[Tutor] processing lines and polygons

Kent Johnson kent_johnson at skillsoft.com
Wed Oct 20 12:05:37 CEST 2004

Dictionaries are very helpful with this type of problem. I would try 
building a dictionary that maps individual points to the sequence 
containing the point. When you create a new sequence from the input, look 
up each of its points in the dict. If you find any of them, then combine 
the two sequences. Finally add the new points to the dict. Something like this:

map = {}
for each sequence s:
   sfinal = s
   for each point p in s:
     s2 = map.get(p)
     if s2:
       add the points in s to s2
       sfinal = s2 # remember the new sequence containing points of the 
original s
   for each point p in s:
     map[p] = sfinal

When you are done, map.values() is the list of consolidated sequences.

Two things that could complicate the algorithm
- if the test for whether to join to sequences is more complicated than 
just having points in common then you will have to make the test 'if s2:' 
more complex
  - if a point can be in two sequences that should not be joined, then the 
map entries have to be lists of sequences rather than single sequences. 
This will add a little complexity but not much.


At 10:50 AM 10/20/2004 +0200, Michael Dunn wrote:
>Hi Tutors,
>I'm doing some GIS work using coastlines extracted from the nifty web form at:
>It produces a huge list of longtitude-latitude points joined up in sections
>delimited by "# -b" (representing zigzag lines) . These can be easily
>converted into e.g. MapInfo import format. However the data is slightly
>messy--some of the lines are broken up into smaller lines, which means that
>once imported into MapInfo I can't easily select what should be a single piece
>of coastline. It seems like it should be a reasonably simple piece of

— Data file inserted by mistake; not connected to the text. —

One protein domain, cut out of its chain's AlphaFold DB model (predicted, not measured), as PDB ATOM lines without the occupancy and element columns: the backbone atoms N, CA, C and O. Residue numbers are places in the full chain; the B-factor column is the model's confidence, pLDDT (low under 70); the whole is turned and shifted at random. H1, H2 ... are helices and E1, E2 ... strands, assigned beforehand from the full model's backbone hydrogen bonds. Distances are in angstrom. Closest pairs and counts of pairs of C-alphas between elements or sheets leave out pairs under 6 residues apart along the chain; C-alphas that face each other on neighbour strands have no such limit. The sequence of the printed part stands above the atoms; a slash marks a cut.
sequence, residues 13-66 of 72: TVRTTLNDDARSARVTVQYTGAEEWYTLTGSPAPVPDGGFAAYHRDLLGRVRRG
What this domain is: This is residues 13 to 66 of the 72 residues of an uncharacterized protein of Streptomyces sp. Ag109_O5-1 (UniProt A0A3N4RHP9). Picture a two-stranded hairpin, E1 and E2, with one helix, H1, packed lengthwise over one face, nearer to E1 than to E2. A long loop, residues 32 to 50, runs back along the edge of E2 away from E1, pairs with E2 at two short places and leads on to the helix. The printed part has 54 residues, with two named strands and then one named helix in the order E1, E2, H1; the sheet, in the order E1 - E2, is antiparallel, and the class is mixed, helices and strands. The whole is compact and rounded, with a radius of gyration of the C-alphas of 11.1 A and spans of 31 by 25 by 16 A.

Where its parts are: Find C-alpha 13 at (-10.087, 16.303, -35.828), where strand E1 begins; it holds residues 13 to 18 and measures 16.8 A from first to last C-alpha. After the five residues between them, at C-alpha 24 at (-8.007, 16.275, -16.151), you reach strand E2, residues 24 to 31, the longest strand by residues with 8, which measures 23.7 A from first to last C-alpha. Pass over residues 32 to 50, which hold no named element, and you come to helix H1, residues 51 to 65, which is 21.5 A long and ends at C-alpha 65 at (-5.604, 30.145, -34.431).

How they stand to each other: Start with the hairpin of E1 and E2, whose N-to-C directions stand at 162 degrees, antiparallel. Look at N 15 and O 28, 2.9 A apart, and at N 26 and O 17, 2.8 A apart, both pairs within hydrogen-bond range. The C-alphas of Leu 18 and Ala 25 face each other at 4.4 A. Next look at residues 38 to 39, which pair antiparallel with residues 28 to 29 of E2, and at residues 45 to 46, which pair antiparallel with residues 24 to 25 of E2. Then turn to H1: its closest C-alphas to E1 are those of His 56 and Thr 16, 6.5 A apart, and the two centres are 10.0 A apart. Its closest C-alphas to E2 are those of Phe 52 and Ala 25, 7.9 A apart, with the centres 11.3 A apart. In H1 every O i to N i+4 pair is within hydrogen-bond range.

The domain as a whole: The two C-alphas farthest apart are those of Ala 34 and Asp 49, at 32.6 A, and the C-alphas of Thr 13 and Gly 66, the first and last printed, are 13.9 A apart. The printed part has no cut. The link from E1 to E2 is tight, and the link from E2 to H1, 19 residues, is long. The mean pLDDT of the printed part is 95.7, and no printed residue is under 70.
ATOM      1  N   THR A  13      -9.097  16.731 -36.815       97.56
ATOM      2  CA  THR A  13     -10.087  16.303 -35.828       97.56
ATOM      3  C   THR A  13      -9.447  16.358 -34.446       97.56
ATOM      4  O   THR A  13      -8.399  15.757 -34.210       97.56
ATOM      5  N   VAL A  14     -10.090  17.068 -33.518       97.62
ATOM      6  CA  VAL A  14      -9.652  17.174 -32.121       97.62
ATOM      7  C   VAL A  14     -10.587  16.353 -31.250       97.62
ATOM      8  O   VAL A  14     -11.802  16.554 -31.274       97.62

>text-processing to get them all together: if I have a sequence of points 
>(a, b,
>c) and a sequence (c, d, a) then I just need to transform them into a sequence
>(a, b, c, d, a).  However I've spend while working on it, and I can't come
>up with a suitable algorithm to do this. Any pointers?
>My problem is algorithmic rather than syntactic, so I won't post any of the
>code I've already written until I've got a better handle on what how I'm 
>to go about it.
>This is a simplified example of the data (I've deleted ~5MB of points): the
>first section is a polygon (i.e. the startpoint is the same as the endpoint)
>and so can be left untouched; the next two are lines which should be joined up
>to make a polygon, and the last three are lines which should be joined up to
>make a line
># -b
>146.781336      -19.195938
>146.781336      -19.194178
>146.781336      -19.195938
># -b
>146.929480      -19.296558
>146.931534      -19.298025
>146.932414      -19.296265
># -b
>146.932414      -19.296265
>146.930947      -19.295385
>146.929480      -19.296558
># -b
>146.752881      -19.119079
>146.753468      -19.119666
># -b
>146.754054      -19.119666
>146.754934      -19.118786
>146.756108      -19.117612
># -b
>146.756108      -19.117612
>146.755815      -19.117026
>146.752881      -19.118199
>Looking forward to hearing any ideas...
>Tutor maillist  -  Tutor at python.org

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